You have to appreciate Blue Underground's treatment of the movie. They found a clean master for the transfer, presented it in the original aspect ratio, and restored 10 minutes of excised footage. They also included scenes that were inexplicably censored. Must have been the pubes. Anyway, giallo fans can rest easy that this is a great DVD treatment. The extras are not as engaging as some of the other Blue Underground titles, but there is a good variety of them. There is a remarkably honest interview with the director, who saves critics trouble by listing the film's faults and achievements. The Freud documentary sounds much more exiting than it is, much like the film itself. The comic book comparison demonstrates an attention to detail, but essentially demonstrates the superiority of the comic book over the film adaptation. Overall, the extras package is a nice supplement to the film and consistent with other Blue Underground releases.

The opening song is catchy. Once you hear it, you can't help but wonder whether the theme song to Snatch was influenced by Baba Yaga. Unfortunately, the rest of the soundtrack is a nondescript rehash of better Bruno Nicolai soundtracks.

The women are easy on the eyes, particularly Valentina's muse. As my esteemed fellow Judge Gibron pointed out, erotica is dead in the 21st century (at leas thus far). Baba Yaga is no bed burner, but the skin on display is worth a look.

Closing Statement

Baba Yaga is further proof that it is difficult to adapt conceptual comics to cinematic constraints. The erotic undercurrent of lesbian seduction never swept me away. Unconscionably brief shots of nubile women are not enough to compensate for the dreary remainder. Baba Yaga could have been more, but it wasn't in the tarot cards.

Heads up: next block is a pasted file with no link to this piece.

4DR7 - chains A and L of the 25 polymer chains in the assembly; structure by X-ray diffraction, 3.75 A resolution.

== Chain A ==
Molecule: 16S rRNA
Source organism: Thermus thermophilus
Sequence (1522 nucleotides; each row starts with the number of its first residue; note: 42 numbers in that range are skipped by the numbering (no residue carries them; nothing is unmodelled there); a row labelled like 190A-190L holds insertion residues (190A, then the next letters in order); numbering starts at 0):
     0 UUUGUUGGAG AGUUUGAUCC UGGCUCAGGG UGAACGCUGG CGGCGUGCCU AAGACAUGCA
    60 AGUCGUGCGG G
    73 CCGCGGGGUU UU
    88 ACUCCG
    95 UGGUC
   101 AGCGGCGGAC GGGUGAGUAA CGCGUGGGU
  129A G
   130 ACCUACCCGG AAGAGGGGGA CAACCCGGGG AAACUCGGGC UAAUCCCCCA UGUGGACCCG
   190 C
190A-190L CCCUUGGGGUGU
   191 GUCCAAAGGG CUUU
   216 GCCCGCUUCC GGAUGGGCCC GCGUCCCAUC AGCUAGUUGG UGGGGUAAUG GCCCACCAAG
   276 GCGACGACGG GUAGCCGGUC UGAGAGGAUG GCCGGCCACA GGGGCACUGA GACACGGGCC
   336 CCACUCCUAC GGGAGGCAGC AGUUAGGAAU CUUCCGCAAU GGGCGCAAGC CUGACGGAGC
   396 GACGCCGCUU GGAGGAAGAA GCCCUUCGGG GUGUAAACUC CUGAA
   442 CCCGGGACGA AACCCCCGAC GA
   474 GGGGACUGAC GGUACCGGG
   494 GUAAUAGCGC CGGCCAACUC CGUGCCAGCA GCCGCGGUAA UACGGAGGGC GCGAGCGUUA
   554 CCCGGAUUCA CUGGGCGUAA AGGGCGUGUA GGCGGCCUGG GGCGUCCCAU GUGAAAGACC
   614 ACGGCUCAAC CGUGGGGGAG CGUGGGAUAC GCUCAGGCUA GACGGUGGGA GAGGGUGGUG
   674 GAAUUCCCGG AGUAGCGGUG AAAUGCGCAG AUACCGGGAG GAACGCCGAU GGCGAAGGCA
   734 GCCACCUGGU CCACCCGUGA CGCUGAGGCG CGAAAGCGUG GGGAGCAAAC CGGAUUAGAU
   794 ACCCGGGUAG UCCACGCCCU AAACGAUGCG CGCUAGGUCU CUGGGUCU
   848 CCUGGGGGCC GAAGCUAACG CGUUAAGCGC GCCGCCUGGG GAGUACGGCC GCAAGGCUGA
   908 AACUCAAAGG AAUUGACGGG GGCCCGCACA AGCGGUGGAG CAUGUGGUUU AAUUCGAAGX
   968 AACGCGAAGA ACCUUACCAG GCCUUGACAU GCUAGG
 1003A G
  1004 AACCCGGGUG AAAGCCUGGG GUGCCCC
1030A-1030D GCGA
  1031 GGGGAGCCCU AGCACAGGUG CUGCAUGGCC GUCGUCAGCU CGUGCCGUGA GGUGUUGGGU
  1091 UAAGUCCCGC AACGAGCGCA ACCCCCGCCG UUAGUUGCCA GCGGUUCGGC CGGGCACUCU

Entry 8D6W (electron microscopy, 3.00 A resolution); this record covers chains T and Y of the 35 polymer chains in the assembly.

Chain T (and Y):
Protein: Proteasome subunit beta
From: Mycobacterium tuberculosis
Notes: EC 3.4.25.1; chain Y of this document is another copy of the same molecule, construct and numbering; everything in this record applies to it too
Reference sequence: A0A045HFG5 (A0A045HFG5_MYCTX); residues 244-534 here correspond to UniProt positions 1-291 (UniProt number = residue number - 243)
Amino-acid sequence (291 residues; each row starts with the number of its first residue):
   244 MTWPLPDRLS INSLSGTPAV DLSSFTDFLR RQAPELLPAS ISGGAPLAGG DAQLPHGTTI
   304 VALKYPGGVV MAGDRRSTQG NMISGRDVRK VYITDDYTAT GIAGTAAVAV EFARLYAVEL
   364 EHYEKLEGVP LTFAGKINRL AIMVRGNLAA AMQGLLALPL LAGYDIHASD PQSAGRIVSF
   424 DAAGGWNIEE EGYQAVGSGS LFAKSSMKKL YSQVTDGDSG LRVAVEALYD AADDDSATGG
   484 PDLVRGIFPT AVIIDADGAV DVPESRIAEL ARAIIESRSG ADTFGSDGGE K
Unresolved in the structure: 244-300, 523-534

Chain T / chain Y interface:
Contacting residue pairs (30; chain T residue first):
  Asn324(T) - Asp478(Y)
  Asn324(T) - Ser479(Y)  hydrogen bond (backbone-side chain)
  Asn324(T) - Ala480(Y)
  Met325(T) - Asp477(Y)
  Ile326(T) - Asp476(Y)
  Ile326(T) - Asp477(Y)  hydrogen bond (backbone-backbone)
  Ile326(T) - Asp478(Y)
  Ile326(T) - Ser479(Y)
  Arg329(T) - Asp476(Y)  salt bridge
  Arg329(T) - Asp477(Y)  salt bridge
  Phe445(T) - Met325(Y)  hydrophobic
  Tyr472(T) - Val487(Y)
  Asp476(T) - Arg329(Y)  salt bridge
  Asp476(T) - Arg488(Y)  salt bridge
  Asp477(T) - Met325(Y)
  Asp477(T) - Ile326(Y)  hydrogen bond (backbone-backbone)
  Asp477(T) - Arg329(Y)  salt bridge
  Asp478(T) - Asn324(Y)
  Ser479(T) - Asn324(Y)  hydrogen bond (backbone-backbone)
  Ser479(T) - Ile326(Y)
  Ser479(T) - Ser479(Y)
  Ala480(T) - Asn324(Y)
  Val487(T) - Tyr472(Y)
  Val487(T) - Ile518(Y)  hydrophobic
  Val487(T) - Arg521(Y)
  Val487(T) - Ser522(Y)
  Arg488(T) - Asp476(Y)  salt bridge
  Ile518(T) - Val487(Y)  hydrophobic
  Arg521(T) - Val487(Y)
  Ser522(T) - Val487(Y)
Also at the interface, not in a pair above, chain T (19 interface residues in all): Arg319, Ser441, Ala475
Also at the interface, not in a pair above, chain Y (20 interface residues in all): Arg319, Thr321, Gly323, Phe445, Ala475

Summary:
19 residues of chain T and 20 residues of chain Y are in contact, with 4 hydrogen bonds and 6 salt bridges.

The Verdict

The court believes that supernatural forces manipulated the downfall of this picture. After all, if hot women grew wise to the ways of seductive witches, the targets would be harder to snare. Mistress witch must protect her mystique to have any chance for survival. Can't blame the dark forces for protecting their investment.

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Scales of Justice

Video: 74
Audio: 51
Extras: 85
Acting: 55
Story: 43
Judgment: 52

Perp Profile

Studio: Blue Underground
Video Formats:
• 1.85:1 Anamorphic
Audio Formats:
• Dolby Digital 1.0 Mono (English)
• None
Running Time: 83 Minutes
Release Year: 1973
MPAA Rating: Unrated
• Bad
• Erotic
• Foreign

Distinguishing Marks

• Theatrical Trailer
• Deleted and Censored Scenes
• Poster and Still Gallery
• Farina and Valentina -- Interview with Director Corrado Farina
• Freud in Color -- Guido Crepax Documentary
• Comic Book-to-Film Comparison (DVD-ROM)


• IMDb